KAI RYSSDAL: The family that controls one of the biggest cable companies in the country is trying to take it private again. The Dolans took a stab at it a year-and-a-half ago but the board rejected their offer. Now James Dolan and his dad, Charles, are back. With more money and a simpler plan. More from Marketplace’s Amy Scott.
AMY SCOTT: Last year, Cablevision turned down Charles and James Dolan’s nearly $8 billion offer. Media analyst Porter Bibb says this deal is more likely to close.
PORTER BIBB: First of all, it’s about 15 percent higher than their previous bid. Secondly, and most importantly, it’s all cash.
And so far it doesn’t involve breaking up the company. Under the previous offer the Dolans would have kept the cable business and saddled shareholders with the pieces they didn’t want, like Madison Square Garden and the Women’s Entertainment Network.
Jimmy Schaeffler follows the cable industry for the Carmel Group. He says the Dolans are anxious to escape Wall Street’s obsession with quarterly profits.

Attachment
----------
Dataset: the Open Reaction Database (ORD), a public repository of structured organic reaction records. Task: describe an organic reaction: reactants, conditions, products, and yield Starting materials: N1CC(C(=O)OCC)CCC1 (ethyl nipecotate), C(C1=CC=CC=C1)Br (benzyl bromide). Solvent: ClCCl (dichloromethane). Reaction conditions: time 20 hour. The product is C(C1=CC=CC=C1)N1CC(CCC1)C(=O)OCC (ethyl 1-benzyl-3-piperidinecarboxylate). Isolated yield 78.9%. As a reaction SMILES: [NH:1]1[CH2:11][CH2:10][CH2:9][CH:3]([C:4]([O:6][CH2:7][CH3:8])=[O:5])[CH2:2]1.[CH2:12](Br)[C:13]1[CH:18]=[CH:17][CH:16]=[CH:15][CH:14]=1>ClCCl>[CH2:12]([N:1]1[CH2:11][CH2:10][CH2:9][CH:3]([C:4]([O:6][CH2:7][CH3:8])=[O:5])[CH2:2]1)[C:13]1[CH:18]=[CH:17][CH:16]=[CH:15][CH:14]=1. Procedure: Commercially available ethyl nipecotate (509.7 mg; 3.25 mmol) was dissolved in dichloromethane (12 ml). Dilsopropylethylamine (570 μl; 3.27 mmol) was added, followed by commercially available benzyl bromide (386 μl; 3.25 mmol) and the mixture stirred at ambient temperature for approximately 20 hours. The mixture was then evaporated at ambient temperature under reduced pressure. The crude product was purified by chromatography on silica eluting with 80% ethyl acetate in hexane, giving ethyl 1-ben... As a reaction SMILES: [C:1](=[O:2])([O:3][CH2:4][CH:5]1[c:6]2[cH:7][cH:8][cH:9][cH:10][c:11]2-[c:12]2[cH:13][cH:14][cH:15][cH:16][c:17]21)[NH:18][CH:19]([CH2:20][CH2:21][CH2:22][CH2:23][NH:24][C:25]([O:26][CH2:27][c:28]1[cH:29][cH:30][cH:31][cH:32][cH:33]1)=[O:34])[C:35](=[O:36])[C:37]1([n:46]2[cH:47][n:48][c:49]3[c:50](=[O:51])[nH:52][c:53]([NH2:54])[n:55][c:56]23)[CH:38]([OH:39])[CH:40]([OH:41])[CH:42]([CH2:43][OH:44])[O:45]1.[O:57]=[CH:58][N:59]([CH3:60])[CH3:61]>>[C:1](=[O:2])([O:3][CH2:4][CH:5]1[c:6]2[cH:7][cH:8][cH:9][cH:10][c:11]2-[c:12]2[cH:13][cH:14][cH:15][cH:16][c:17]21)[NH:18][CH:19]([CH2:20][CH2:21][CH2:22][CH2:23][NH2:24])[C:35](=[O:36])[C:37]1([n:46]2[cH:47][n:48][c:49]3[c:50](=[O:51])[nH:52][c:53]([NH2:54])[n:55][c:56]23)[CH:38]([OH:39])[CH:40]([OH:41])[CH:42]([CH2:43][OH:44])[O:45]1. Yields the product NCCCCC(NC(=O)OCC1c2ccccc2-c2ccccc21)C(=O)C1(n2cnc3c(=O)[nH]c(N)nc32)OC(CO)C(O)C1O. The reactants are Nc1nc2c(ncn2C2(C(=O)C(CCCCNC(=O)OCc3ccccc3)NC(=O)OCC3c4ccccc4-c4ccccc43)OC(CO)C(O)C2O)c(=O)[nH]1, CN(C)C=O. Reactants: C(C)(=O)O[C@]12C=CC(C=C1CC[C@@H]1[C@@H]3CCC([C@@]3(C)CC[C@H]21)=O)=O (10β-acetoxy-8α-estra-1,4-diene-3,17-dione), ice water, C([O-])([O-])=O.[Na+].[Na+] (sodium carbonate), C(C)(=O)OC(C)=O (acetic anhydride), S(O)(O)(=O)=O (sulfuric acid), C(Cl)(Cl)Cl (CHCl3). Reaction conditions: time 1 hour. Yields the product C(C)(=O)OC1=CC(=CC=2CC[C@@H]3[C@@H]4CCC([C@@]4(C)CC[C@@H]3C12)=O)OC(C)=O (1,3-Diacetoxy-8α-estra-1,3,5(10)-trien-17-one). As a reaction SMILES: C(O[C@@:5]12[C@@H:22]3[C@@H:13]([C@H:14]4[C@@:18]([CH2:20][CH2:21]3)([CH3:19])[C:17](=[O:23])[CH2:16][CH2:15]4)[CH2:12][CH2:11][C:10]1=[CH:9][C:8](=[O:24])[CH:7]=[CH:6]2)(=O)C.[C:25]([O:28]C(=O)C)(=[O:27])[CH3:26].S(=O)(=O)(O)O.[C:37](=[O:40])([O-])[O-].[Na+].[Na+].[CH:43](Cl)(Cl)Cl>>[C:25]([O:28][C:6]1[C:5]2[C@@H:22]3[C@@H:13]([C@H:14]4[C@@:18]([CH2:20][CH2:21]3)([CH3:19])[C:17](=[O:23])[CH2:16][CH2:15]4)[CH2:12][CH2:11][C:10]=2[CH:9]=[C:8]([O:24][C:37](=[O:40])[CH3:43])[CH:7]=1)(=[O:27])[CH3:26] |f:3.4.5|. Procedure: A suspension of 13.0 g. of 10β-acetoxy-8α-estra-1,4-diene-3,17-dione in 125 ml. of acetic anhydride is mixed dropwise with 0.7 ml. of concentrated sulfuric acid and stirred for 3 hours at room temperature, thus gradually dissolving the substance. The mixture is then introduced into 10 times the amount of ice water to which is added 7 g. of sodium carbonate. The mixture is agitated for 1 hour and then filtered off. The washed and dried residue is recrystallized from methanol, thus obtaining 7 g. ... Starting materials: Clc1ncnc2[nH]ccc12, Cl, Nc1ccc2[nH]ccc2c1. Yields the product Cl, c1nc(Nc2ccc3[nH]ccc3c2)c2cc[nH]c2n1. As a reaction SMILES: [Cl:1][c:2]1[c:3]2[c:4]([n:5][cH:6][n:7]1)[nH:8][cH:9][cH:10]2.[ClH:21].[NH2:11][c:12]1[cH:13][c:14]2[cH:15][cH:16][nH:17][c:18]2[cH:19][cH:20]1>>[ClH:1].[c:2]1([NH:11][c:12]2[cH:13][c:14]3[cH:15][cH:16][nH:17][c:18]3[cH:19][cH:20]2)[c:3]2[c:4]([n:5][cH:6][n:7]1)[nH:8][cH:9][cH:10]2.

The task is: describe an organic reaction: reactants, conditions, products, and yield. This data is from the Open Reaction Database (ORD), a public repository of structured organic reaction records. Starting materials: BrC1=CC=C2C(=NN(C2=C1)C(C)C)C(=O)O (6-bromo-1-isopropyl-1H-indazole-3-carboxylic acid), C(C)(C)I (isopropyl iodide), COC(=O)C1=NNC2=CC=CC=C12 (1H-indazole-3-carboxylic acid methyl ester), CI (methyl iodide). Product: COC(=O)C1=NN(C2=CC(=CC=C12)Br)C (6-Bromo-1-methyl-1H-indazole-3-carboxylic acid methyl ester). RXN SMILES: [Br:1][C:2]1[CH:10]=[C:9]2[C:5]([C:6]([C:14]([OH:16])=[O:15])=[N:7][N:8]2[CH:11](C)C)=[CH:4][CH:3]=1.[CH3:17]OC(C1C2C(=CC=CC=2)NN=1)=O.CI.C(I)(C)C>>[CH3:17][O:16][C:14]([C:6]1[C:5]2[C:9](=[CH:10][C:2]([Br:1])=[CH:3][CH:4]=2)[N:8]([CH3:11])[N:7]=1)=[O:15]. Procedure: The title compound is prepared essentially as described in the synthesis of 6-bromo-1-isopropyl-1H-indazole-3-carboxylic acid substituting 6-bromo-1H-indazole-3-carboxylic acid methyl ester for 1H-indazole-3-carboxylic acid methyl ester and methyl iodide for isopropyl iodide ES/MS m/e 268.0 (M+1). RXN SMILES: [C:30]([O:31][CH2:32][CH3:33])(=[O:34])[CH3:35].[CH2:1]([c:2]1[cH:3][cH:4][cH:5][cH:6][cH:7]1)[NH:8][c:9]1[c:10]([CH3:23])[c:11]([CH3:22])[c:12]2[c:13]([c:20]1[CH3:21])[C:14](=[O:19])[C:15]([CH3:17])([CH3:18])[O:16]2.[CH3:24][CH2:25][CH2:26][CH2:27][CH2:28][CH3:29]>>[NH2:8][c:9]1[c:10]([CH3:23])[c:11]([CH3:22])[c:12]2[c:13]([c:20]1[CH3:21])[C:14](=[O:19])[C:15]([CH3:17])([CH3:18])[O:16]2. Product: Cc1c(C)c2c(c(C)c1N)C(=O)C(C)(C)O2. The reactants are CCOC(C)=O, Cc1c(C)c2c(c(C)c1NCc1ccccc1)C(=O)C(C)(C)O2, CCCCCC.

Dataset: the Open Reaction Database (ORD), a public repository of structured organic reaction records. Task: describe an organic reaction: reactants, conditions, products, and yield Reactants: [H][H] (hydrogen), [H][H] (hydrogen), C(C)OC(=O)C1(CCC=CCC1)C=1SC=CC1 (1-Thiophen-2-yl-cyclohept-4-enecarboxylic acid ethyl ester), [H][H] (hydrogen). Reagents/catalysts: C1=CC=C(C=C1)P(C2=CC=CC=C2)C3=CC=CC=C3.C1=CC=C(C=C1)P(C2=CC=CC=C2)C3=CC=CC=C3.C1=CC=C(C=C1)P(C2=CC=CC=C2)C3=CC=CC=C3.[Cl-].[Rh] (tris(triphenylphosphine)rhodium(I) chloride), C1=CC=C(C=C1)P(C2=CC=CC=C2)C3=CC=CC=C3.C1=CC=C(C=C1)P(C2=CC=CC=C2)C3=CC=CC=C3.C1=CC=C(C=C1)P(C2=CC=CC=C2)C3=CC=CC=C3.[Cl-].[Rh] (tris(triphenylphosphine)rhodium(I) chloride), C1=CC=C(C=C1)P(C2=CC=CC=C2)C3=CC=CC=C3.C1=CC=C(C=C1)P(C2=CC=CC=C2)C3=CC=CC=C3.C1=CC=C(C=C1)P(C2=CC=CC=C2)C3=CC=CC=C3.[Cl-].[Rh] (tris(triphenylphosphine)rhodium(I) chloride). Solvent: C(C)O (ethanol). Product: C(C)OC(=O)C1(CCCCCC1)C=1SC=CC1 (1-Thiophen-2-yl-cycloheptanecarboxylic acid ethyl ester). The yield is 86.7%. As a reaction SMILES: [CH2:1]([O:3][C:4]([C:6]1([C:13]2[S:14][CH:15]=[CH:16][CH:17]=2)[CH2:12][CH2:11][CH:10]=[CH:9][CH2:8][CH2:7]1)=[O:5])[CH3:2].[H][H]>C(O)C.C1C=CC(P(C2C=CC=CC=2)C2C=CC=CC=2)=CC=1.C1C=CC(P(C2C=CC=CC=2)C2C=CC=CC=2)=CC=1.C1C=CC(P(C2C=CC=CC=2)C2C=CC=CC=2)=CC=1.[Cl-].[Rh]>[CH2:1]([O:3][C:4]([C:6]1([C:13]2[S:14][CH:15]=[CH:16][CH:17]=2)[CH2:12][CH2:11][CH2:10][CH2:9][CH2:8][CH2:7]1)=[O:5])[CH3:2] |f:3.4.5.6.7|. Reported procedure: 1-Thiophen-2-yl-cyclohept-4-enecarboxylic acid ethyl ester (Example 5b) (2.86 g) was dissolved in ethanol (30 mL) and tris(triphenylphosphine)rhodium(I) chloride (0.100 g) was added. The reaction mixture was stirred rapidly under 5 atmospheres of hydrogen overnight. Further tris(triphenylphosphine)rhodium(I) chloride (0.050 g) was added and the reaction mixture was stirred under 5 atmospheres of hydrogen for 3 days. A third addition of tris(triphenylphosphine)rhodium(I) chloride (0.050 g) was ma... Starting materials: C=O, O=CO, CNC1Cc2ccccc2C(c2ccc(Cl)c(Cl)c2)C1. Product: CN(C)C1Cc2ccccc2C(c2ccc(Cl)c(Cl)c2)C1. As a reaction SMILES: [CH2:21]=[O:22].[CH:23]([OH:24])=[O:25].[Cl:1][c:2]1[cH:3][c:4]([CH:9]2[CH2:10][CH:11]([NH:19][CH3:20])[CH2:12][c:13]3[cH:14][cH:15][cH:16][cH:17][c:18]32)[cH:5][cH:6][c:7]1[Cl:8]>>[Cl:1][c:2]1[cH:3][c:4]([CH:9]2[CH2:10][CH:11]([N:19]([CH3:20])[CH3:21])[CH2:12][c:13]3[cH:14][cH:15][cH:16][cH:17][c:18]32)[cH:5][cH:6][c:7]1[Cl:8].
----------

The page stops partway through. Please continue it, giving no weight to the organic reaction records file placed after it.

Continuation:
SCHAEFFLER: There is a philosophy here of long-term entrepreneurialship that the Dolans seek. And that runs counter to short-term financial goals that are sought by the financial world.
For example, investors initially punished Cablevision for its successful $99 bundle of video, broadband and phone service. Schaeffler says Cablevision may also be following a privatization trend. But John Higgins, an editor with Broadcasting and Cable Magazine, has another theory.
JOHN HIGGINS: When you look at the litany of missteps and problems that they’ve had, you know, they run the thing like it’s their own private company anyway.
Those missteps include an accounting scandal, a public father and son feud, and the recent revelation that Cablevision backdated stock options for a dead executive. Higgins says it’s much easier to pull that off when you don’t have regulators and shareholders looking over your shoulder.
In New York, I’m Amy Scott for Marketplace.